I’d been praying on this for some time now, looking for direction in what to do. I think God knew I was never going to quit, so He literally forced me out of the situation I was in, giving me a lot of free time to find something better. Not to mention some time to be a quasi SAHM to my sweet girl.

It’s also giving me time to focus on the one thing I have always loved to do, the one thing I really do want to make a career out of: Writing. I’m officially a freelance writer, getting paid to write articles about anything and everything. I have to say, it was one of the proudest moments of my life when I sold my first article. It made me realize I can do this.

I’m also focusing on my creative writing as well. I’ve written a couple short stories, and have some more in the works. It feels so good to just write again. All of the negative energy from my old job just completely stifled any creative flow I might have had. Being away from that atmosphere unclogged a pipe in me that had been completely blocked off.

Being unemployed does have it’s perks. Getting to change from PJs to yoga leggings for one, and not ever having to wear make up for another. Also, I can finally go grocery shopping at times when no one else is there. Not having to navigate your cart around other carts at Target might be a form of heaven on earth. Double points if I get to go alone

I’m a firm believer that everything happens for a reason. God would not put something on my plate if He didn’t know I could handle it. I feel like this is where I’m supposed to be right now. I am confident that the right job will come along, something that works for my family and our circumstances. For right now, I’m enjoying the time with A and all the writing I get to do. I have to say, it’s a refreshing change of pace.

Ch-ch-changes (and Happy Father’s Day!)

You may have noticed I made a few changes to the blog yesterday. Nothing big, just a new background color and header, but still felt the need to acknowledge them. I know posts have been few and far between lately, but I will be back to my normal posting soon. I promise. We’ve had a lot of change over here in the past couple months, with A LOT happening in the past couple weeks, and it’s taken me a little while to get used to it all.

Honestly, I would probably just write about it all today, but it’s Sunday, and I’d rather bake a special dessert for my husband instead. John is flying back from Mexico today, and I have a few sweet surprises for him.

Speaking of, Happy Father’s Day to all the awesome dads out there! I hope each and every one of you have a great day, and maybe get a new necktie or some handmade pottery and/or other craft.

We will back to our regularly scheduled parenting stuff tomorrow.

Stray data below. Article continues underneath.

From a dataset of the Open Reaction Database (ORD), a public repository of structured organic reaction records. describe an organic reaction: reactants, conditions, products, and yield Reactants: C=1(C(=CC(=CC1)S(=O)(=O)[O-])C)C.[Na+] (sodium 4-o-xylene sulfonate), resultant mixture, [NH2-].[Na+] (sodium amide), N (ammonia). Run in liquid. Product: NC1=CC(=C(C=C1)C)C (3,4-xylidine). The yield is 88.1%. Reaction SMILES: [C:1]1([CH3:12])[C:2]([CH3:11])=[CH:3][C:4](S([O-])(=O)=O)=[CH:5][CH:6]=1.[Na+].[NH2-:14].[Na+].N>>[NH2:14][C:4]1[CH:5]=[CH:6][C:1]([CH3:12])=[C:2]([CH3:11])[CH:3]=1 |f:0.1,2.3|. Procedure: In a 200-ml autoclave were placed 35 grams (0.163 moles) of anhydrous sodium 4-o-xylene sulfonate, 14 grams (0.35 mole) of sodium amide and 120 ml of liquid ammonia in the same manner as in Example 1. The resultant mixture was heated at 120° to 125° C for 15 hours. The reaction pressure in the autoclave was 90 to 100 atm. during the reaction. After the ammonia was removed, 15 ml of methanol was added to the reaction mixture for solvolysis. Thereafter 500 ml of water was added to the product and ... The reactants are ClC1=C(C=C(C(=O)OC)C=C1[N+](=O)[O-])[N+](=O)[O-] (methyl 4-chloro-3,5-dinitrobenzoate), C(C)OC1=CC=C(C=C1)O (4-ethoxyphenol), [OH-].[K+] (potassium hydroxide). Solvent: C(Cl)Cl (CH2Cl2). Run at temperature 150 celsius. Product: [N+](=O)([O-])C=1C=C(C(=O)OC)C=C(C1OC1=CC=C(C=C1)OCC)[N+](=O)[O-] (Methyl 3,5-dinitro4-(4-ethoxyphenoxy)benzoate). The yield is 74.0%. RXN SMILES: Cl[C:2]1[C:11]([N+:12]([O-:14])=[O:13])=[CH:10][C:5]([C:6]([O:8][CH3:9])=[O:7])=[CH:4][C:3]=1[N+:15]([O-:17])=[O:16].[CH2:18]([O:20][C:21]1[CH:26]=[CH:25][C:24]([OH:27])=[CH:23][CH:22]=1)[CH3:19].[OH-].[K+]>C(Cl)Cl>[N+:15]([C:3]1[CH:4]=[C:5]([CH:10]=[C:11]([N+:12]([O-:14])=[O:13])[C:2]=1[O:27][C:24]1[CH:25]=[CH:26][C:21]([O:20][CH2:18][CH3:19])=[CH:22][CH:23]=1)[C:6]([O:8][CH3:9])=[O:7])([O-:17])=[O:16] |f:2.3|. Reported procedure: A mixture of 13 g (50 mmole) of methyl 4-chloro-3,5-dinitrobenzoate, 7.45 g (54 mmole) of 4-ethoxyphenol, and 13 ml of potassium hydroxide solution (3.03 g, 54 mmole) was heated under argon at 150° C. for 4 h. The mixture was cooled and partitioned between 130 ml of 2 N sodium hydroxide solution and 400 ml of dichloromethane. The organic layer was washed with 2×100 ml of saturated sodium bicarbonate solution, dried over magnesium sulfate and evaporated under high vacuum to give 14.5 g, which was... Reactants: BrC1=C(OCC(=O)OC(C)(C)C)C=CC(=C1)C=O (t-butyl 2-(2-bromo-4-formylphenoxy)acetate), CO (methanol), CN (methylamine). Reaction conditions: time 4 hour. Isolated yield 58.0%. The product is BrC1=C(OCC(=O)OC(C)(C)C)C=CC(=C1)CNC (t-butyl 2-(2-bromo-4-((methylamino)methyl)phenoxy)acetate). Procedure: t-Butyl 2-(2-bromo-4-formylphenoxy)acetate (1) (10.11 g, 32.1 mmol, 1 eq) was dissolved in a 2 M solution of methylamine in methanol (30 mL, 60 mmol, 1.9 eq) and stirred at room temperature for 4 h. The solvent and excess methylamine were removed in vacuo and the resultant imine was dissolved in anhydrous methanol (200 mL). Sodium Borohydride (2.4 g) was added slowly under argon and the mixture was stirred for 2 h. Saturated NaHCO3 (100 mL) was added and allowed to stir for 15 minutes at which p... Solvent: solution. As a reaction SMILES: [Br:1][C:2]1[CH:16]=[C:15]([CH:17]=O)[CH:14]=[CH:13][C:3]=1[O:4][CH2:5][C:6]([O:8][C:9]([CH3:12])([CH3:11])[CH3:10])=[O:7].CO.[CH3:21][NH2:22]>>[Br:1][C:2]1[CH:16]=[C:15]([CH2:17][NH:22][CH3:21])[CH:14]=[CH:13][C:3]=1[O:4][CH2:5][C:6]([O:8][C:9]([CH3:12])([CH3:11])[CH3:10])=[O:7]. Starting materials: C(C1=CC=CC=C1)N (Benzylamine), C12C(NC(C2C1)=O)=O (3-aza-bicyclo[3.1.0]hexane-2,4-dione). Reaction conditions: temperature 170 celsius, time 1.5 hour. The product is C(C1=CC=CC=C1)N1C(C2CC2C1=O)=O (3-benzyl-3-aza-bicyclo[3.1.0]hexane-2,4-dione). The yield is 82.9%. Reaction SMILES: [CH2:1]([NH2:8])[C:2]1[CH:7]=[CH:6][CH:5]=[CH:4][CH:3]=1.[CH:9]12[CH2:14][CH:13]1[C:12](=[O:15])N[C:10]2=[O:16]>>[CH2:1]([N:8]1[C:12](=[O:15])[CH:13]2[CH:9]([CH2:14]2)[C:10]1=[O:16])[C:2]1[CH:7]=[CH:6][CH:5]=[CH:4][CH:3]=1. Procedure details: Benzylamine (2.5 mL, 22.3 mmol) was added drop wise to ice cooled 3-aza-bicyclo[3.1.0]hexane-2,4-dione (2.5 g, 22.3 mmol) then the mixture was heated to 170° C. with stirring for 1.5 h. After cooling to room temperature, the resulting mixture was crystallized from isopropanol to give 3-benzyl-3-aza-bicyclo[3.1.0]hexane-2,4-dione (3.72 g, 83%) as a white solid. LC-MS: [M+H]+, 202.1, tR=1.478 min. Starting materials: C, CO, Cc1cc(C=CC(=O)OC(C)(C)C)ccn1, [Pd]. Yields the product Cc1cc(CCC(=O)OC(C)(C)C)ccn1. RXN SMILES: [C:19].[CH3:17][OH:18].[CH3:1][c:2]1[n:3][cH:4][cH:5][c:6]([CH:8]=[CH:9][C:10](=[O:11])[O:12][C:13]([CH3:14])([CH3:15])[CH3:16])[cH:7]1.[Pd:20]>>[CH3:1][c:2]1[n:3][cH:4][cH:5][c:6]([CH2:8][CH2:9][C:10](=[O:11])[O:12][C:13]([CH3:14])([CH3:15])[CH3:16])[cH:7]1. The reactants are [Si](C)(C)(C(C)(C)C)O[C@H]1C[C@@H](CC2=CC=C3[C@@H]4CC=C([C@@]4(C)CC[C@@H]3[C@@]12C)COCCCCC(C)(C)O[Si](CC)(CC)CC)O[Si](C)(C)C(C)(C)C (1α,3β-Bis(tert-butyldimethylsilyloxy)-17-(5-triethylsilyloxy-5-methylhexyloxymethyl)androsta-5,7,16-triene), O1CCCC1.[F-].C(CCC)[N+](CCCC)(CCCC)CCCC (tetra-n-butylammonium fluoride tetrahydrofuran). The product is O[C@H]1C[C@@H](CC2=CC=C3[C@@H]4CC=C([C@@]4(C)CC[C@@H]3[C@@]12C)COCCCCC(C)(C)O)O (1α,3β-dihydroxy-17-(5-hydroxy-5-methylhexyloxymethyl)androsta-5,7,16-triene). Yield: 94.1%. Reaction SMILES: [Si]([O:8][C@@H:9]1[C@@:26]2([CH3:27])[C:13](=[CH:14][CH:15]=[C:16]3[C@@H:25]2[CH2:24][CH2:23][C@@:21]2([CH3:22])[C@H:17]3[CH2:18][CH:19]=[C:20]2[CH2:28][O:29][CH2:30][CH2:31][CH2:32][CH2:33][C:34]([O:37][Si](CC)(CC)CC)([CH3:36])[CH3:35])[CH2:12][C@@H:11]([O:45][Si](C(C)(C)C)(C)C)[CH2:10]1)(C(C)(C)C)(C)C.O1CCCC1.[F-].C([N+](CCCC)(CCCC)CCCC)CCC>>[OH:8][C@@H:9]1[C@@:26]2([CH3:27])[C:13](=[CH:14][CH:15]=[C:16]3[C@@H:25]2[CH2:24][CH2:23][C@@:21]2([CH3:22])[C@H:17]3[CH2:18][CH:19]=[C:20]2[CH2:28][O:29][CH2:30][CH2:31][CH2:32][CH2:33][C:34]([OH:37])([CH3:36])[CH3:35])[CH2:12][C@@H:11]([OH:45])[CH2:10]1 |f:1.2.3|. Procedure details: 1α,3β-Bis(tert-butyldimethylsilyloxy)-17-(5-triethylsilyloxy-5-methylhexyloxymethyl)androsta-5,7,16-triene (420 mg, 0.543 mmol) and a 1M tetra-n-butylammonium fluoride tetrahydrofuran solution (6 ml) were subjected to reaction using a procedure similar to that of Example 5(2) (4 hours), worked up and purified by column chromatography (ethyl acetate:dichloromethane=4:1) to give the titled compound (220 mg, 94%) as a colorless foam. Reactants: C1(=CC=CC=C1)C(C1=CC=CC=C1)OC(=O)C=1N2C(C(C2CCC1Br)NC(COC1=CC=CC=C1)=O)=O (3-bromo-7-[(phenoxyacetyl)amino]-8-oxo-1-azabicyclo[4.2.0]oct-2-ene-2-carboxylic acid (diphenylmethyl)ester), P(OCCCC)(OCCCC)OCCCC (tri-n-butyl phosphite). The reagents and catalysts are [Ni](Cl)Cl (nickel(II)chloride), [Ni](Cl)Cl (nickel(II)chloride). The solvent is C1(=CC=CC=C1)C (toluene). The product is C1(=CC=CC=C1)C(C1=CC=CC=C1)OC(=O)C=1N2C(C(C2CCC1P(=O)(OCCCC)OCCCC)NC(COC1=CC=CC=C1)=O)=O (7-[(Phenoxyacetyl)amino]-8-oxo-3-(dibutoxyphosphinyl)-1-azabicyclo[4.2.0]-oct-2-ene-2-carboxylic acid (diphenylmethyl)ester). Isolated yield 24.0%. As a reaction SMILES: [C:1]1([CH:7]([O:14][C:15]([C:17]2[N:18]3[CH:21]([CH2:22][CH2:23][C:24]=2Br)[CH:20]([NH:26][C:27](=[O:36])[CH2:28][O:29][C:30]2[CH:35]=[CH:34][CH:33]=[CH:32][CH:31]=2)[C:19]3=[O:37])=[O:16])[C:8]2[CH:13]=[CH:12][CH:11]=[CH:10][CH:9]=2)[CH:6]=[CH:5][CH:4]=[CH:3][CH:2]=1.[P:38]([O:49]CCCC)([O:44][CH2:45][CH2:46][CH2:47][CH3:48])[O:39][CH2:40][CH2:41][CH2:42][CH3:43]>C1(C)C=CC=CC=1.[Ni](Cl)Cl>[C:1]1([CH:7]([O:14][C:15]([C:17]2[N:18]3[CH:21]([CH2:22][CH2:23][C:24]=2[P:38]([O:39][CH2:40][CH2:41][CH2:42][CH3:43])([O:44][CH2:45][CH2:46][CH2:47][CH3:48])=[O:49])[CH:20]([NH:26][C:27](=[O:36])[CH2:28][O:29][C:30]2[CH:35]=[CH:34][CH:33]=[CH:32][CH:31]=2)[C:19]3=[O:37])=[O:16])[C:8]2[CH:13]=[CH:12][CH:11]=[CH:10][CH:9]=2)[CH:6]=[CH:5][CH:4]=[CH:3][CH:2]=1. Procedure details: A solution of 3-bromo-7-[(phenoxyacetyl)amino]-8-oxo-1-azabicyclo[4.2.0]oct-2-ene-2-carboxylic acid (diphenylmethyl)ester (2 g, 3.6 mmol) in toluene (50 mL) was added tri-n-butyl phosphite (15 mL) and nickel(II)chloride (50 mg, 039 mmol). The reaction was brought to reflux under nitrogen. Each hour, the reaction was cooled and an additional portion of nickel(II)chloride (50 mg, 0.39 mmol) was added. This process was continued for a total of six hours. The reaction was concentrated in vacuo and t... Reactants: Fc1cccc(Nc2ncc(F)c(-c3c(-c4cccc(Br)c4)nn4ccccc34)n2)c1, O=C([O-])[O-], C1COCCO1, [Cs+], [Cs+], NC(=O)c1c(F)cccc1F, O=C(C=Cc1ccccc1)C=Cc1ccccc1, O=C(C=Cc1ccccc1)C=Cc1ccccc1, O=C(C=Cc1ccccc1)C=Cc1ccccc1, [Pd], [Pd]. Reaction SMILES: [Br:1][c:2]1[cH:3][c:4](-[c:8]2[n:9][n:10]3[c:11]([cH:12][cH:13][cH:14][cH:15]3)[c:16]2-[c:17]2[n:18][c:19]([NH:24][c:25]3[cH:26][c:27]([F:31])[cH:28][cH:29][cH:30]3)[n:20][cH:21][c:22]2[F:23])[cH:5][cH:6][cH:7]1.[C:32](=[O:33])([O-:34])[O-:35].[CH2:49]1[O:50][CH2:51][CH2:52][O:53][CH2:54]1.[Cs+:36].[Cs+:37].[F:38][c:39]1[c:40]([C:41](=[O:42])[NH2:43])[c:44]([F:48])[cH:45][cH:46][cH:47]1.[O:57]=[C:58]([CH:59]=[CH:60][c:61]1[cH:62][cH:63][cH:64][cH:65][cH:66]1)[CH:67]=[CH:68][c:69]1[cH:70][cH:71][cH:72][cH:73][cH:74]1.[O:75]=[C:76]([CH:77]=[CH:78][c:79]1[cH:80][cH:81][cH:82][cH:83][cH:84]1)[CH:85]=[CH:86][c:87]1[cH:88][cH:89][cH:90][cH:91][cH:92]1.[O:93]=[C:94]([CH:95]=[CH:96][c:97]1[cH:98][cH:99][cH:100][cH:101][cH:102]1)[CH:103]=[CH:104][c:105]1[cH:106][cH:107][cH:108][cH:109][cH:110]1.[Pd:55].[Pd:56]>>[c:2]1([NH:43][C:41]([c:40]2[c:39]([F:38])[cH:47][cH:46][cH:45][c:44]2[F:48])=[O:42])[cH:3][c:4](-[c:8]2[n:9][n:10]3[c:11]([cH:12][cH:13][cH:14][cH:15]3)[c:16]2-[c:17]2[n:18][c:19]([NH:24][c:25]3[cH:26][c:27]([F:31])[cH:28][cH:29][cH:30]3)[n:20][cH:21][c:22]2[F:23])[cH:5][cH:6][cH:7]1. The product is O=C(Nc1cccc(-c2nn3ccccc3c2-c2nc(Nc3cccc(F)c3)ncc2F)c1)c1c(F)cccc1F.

Unexpected challenges

When John took this job, we both knew he would be traveling a lot. It’s the cost of being married to a pilot. When being out of town is your husband’s profession, you have to expect to be on your own a good bit of the time. I knew this going into it. I try not to complain about it too much. Plus, if he’s grounded for too long, he gets SUPER cranky.

The past couple weeks John has been flying a ton due to the company being short staffed. He has only been home a day at a time, and his schedule is extremely erratic. He is living his dream, and working on building a future for us. I understand it is for the best.

But there is someone in our house who does not understand this and is not very happy with it. The past couple weeks, A has been moody, aloof, and difficult. She has been crankier with me lately, which I attributed to her changing nap needs and probably teething. She has been more difficult at daycare, which is really atypical because she is usually an angel for her teachers (she loves them). It wasn’t until I noticed her acting particularly, well, rude, to John the other morning that I put two and two together.

John got home from a trip late the other night, after A had gone to bed. When I got her up the next morning and brought her out to see him, she pretty much totally rebuffed him. She didn’t want to be held by him. She didn’t want to give him kisses or to get them from him, either. She didn’t want to play with him.

“I think she’s angry with you for being gone.” I told him.

He looked so heart broken in that moment, it made me want to cry.

I tell her when daddy will be home, but I know she doesn’t understand. She understands he is gone, and then he’s back, and then he’s gone again. She can’t comprehend “Daddy will be back on Tuesday,” or “Daddy will be back in two days,” because she doesn’t know what those things are. She doesn’t have any concept of time past what is happening RIGHT NOW. She certainly doesn’t comprehend why her daddy has to go away so much, even though I tell her why every day. I tell her daddy loves her, and because he loves her so much, he is working as hard as he can to make sure she has everything she needs and wants in life. I tell her that, but I think I tell her more for me than I do for her.